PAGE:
Additive manufacturing: the next dimension

Posted on 14 Mar 2016 by Victoria Fitzgerald

Victoria Fitzgerald met with Mike Adams, CEO of HiETA, at the opening of the firm’s purpose built technology centre in Bristol, to discuss the endless possibilities of additive manufacturing.

Reflecting on the whirlwind of success that sums up the first four years of HiETA’s existence, CEO and one of 2014’s TM Top 100, Mike Adams referred back to an old mentor of his, who once told him, “it’s better to be lucky than clever”.

Mike Adams, CEO, HiETA.
Mike Adams, CEO, HiETA.

He explained to a room full of eager additive manufacturing champions and enthusiasts that it was a collection of ‘convenient events’ that kick-started the business.

However, it’s hard to believe that Adams’ considerable intellect and sharp business sense didn’t play a role in the firm’s success so far.

I caught up with Adams at the beginning of February when HiETA officially opened its Additive Manufacturing Technology Centre at Bristol and Bath Science Park.

More than 60 guests packed out the centre, many of which were the company’s collaborators, clients, partners and suppliers.

Robin Wilson, lead technologist for High Value Manufacturing at Innovate UK and Neil Mantle chairman of the Steering Group for UK National Strategy for Additive Manufacturing/3D Printing, provided presentations, and the centre was formally opened by Kingswood MP, Chris Skidmore.

Additive 2016 logo smallAdditive 2016, taking place on April 21, 2016 in Sheffield, is the must attend UK additive manufacturing event and will feature both the latest technology and also presentations from the most forward thinking end users.

                                                                       Register now.

In the beginning

Adams started out as a bushy-tailed robotics engineer and has spent much of his career exploiting new and emerging technologies, ranging from vision systems and automation, through to complex and large IT systems programmes.


Since graduating and emerging as a bright-eyed robotics engineer, Adams has spent his career exploiting new and emerging technologies including robotics, vision systems, automation through to complex and large IT systems programmes.

He has worked in engineering companies including Maganese Bronze, 600 services and John Brown Engineering; retailers such as Woolworths and Sainsburysl and equipment suppliers such as Dexion and Morris.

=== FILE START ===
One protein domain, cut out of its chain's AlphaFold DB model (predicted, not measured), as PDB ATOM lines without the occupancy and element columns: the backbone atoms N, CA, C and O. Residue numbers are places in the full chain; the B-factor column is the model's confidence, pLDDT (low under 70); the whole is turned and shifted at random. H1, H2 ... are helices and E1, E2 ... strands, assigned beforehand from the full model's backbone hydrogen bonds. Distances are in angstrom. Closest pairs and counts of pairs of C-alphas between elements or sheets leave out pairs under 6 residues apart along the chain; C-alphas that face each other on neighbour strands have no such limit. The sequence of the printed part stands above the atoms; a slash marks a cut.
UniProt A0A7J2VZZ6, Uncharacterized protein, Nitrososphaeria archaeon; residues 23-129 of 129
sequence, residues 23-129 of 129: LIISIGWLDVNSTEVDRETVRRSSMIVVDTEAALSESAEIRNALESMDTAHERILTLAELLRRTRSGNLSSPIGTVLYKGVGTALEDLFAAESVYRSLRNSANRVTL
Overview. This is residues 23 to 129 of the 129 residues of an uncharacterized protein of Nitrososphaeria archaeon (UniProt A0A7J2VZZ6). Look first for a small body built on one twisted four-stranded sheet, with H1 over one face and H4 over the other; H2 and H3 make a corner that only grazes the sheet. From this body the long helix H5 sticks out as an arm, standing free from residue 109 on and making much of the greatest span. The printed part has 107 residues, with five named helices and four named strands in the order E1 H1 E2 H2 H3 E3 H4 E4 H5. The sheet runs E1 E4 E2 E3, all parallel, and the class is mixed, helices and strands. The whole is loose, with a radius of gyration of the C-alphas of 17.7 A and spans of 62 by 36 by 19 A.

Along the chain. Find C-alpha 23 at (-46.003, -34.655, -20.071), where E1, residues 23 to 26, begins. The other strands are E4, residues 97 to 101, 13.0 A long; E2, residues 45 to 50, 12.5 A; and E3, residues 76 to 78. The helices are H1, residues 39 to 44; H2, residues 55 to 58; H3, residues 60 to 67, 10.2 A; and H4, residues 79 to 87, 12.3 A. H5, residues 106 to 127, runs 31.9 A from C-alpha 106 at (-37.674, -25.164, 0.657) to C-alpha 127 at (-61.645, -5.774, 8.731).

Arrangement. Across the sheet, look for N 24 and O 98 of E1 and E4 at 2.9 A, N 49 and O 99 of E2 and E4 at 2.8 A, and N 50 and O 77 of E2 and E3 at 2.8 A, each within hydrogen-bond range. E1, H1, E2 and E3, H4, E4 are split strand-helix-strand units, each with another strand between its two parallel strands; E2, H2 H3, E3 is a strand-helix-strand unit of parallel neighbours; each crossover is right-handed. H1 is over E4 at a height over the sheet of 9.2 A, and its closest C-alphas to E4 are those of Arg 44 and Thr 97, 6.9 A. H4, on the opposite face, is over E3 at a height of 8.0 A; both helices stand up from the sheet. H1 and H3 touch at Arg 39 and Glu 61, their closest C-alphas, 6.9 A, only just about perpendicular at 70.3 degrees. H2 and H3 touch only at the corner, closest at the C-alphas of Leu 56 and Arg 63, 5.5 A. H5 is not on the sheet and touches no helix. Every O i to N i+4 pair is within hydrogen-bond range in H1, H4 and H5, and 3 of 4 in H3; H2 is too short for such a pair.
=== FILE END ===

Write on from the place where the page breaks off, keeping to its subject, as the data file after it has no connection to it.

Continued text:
As well as his executive role, he supports the technology team with his experience of the challenges presented by designing and implementing systems that bring radical technology, new skills and business change to businesses.

He has been CEO of HiETA for two years and is an evangelist for the rapidly developing production process that is Additive Manufacturing.

Before starting HiETA he had two or three companies, in fact, he explained that he met his business partner and HiETA’s technology director, Drummond Hislop, after a “particularly vociferous previous venture”.

He continued, “I got this strange phone call from Drummond, he said ‘Come and have a chat, I think I’ve got some technology and IP that I think is ready for the market’.

“So I went off and looked at additive manufacturing and it was at the stage when everybody was talking about it. It was in the Economist and Forbes, it was everywhere you looked, and being reported as the next big thing.”

In addition to the intellectual property and the sophisticated technology, Adams was adamant that without the right people, the venture would not have been possible, “If you want to grow a business, the fundamental thing is the people. We came together with a vision.”

The success of the operation is fundamentally based on Adams’ take on entrepreneurship, and at this point he referred to Harvard University’s Professor Emerit Howard H Stevenson, “What is entrepreneurship? Entrepreneurship is pursuing an opportunity when you don’t have the assets and the capability.

“The key thing is, how do you grow beyond entrepreneurship? What you see today is a combination of four years’ work, building end-to-end capability in additive manufacturing, the ability to take something from concept all the way to a quality product.

“We’ve grown quite quickly, we started off as couple of old codgers doing virtual officing, working through business plans, we employed George Hopkins as engineering manager in 2012, and since then we have employed 24 very talented engineers.”

Beyond the hype
HiETA’s 270 sqm purpose-built Additive Manufacturing Technology Centre at Bristol and Bath Science Park.

Additive manufacturing has garnered a plethora of news coverage and hype in the past four years and Adams admits to me that the technology is still in its infancy, with relatively low volumes, with very high value products.

He explained, “The most famous one people talk about is GE’s fuel nozzle, that’s the first one that’s really complex and gone to high volume.”

He predicted that over the next couple of years we are going to begin to see these products sitting in the market.